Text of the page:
A trio of high school girls. Already it sounds like trouble, doesn’t it?
Bad girl Melissa (Nadia Alexander) arrives to disrupt the cozy duo of Ellie and Sophie. Melissa’s influence is immediate on Sophie – well, on both, since Ellie is quick to distance herself from Melissa’s cruelty. A fourth student’s arrival makes an even bigger stir. After a 6 month absence (psych ward stay, it’s rumoured), Abigail (Quinn Shephard) walks the halls, eyes downcast. Melissa senses prey, and the bullying is brutal and relentless. Slut or psycho, there’s no consensus, so both slurs are hurled her way on a regular basis.
Their drama class is studying The Crucible thanks to a new substitute teacher, Mr. Woods (Chris Messina). The parallels between the play and the plot of the film are hard to miss with the ostracizing and vilification of Abigail. Mr. Woods sees a lot of quiet talent in Abigail, and his singling her out for praise and attention only drives Melissa to more cruelty. But it’s ice to see Abigail being appreciated by someone, even if it’s her teacher. Until it’s her teacher’s, um, lips doing the appreciating, and that becomes problematic. Mostly for Melissa, oddly, who is insane with jealousy. To be clear, Melissa has every guy in school running after her, and she doesn’t want Mr. Woods. She just doesn’t want Abigail to have anything except Melissa-inflicted misery. And maybe she can’t stand to have anyone choose someone besides her. You’d have to invent a word above self-involved for the likes of Melissa.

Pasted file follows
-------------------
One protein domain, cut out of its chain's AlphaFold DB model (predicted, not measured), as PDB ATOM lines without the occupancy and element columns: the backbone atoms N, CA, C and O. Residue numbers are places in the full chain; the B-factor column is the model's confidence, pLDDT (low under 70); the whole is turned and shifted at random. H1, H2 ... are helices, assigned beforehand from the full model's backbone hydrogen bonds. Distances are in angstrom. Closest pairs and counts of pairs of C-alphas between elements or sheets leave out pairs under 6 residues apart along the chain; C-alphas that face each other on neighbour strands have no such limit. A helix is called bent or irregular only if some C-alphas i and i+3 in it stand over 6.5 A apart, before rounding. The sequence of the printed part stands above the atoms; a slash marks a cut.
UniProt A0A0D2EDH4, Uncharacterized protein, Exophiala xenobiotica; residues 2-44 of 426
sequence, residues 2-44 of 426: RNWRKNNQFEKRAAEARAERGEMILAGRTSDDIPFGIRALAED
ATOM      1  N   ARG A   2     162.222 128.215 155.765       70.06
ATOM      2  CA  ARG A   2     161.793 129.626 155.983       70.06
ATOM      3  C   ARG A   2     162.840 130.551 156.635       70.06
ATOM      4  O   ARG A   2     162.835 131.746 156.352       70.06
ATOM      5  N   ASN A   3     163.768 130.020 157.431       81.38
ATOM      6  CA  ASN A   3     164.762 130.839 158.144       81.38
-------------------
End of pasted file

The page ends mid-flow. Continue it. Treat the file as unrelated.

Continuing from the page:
Nadia Alexander is all kinds of hateful in this part. Melissa is perhaps not without her motivations, but Alexander is unwavering in her snarl and sadism. Quinn Shephard is also very confident and comfortable in Abigail’s skin, as she should be as she directs herself in a role she co-wrote.
Blame uses familiar high school movie tropes to construct a larger framework. Shephard uses the imagery and inspiration from The Crucible to build Blame to a heightened emotional intensity. We may not always know what it is, but it’s clear that danger lurks ahead. Abigail begins to identify more and more with her fictional counterpart, and it’s fascinating to watch her wardrobe transform as a result, her clothes reflecting both the puritanical and the temptress, and then to see the other girls’ outfits start to compete, heels getting higher, hemlines getting shorter. Only Ellie serves as a link to the audience and our growing discomfort. Chris Messina does an exceptional job with a tricky character. Mr. Woods clearly makes some bad decisions but Messina doesn’t brand him a predator. His girlfriend thinks he’s a loser so of course he puffs up under Abigail’s admiration and devotion. It makes him weak. And the girls, they perform, and I don’t just mean the Arthur Miller. I mean their sexuality is performative. Largely inexperienced, they project sophistication beyond their means, competing with one another for things they don’t fully understand yet, and may not even want. Placing The Crucible within hallowed high school halls makes it clear it belonged there all along.